Royal Witches

Long before women’s history became a thing, two types of women held a place in the public imagination: queens (or more accurately, princesses) and witches. In Royal Witches: Witchcraft and the Nobility in Fifteenth Century England, historian Gemma Hollman considers a point at which two subjects of women’s history intersect—the political roles played by royal women in medieval and early modern Europe and witch trials. The result is a fascinating story of the power and vulnerability of those royal women.


Hollman explores the lives of four women who married into England’s royal family in the turbulent period between Henry IV’s usurpation of the British throne through the Wars of the Roses:* Joan of Navarre, Eleanor Cobham, Jacquetta of Luxembourg (later Jacquetta Woodville), and Elizabeth Woodville. She tells the story of each woman’s marriage. (Unusual among European nobility at the time, all four marriages were love matches.) She establishes the political context of those marriages. And then she demonstrates how accusations of witchcraft were used to attack each woman, and in two cases her husband’s political position as well.

Hollman does an excellent job of demonstrating how accusations of witchcraft lead to the falls of Joan, Eleanor, and Jacquetta and how those accusations, and each woman’s defense, relate to each other. The final section of the book, which deals with the better-known history of Elizabeth Woodville’s life as Edward IV’s wife and the tragic dissolution of her family after his death, is well told, but less clearly linked to Hollman’s central argument. Despite this unevenness, Royal Witches is an intriguing addition to the growing genre of books dealing with royal women in medieval Europe.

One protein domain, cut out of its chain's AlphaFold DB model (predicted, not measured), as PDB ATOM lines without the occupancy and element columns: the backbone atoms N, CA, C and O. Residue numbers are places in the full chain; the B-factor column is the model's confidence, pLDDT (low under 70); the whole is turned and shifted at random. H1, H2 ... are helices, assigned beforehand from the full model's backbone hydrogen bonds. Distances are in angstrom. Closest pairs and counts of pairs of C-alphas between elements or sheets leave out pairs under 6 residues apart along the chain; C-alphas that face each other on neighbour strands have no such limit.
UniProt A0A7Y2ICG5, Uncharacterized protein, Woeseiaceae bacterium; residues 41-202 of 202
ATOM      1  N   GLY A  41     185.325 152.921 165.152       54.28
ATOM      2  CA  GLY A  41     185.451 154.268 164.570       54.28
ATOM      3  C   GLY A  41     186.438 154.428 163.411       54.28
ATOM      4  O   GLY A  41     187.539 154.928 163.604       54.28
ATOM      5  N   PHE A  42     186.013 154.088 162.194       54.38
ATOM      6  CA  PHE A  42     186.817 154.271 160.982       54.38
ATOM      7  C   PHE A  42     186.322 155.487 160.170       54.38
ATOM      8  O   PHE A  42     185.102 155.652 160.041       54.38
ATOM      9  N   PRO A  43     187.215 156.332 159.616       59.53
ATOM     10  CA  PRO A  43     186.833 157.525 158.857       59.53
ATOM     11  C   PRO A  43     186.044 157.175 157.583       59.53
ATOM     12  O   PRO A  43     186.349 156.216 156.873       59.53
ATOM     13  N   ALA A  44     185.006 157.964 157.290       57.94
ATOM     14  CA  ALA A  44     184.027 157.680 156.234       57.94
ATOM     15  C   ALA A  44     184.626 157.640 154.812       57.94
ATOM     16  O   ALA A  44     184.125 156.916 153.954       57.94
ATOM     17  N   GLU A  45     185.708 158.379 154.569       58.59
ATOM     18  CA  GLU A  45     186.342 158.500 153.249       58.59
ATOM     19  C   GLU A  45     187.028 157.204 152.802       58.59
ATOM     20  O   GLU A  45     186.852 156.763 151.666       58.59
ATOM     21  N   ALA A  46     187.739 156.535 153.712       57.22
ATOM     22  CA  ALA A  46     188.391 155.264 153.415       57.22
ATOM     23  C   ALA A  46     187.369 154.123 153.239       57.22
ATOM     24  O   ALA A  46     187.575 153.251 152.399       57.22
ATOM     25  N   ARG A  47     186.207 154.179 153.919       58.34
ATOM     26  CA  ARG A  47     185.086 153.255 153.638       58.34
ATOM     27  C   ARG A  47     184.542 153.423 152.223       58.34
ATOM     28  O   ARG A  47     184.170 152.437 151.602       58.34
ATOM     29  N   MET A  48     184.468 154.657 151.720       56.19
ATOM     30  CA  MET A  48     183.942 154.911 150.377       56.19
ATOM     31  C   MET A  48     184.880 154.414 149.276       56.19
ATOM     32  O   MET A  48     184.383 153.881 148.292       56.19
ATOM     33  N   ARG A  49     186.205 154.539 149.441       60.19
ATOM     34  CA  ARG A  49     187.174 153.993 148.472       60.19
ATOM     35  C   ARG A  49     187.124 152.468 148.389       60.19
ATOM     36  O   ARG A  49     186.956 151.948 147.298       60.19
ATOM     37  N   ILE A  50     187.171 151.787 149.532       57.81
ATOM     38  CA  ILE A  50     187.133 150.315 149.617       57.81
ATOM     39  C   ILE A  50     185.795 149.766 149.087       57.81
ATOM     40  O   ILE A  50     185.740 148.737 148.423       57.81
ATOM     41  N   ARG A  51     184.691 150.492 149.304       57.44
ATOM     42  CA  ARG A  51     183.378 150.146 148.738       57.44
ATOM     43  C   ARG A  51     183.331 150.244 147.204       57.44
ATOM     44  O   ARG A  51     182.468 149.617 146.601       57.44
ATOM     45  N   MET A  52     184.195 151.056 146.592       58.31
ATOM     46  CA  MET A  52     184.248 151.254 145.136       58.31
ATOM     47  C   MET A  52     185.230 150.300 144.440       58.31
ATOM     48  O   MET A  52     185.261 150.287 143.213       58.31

*If you want to look at women of this period from a slightly different perspective, I also recommend Sarah Gristwood’s Blood Sisters. Both books are part of a growing genre of books that look at royal and noble women of medieval and early modern Europe within the context of power politics and family networks. If you want to read my general thoughts on this genre (and the broader question of why we write group biographies of women), you can find them in this recent issue of my newsletter. **

If you simply want to read more books about queens, etc, here are links to some I’ve reviewed over the last few years:

Nancy Goldstone. The Rival Queens: Catherine de’Medici, Her Daughter Marguerite de Valois, and the Betrayal That Ignited a Kingdom

Sarah Gristwood. Game of Queens.

Sharan Newman. Defending The City of God: A Medieval Queen, The First Crusade And The Quest for Peace In Jerusalem

Giles Tremlett. Isabella of Castille: Europe’s First Great Queen

Not to mention Antonia Fraser’s The Warrior Queens: The Legends and the Lives of the Women Who Have Led Their Nations in War, which appeared much earlier and holds a special place in my heart for obvious reasons.

I am sorry to report that I have not reviewed any books about witches. Hmmm..

**If you like what you read, take a moment to subscribe.


The guts of this review previously appeared in Shelf Awareness for Readers.

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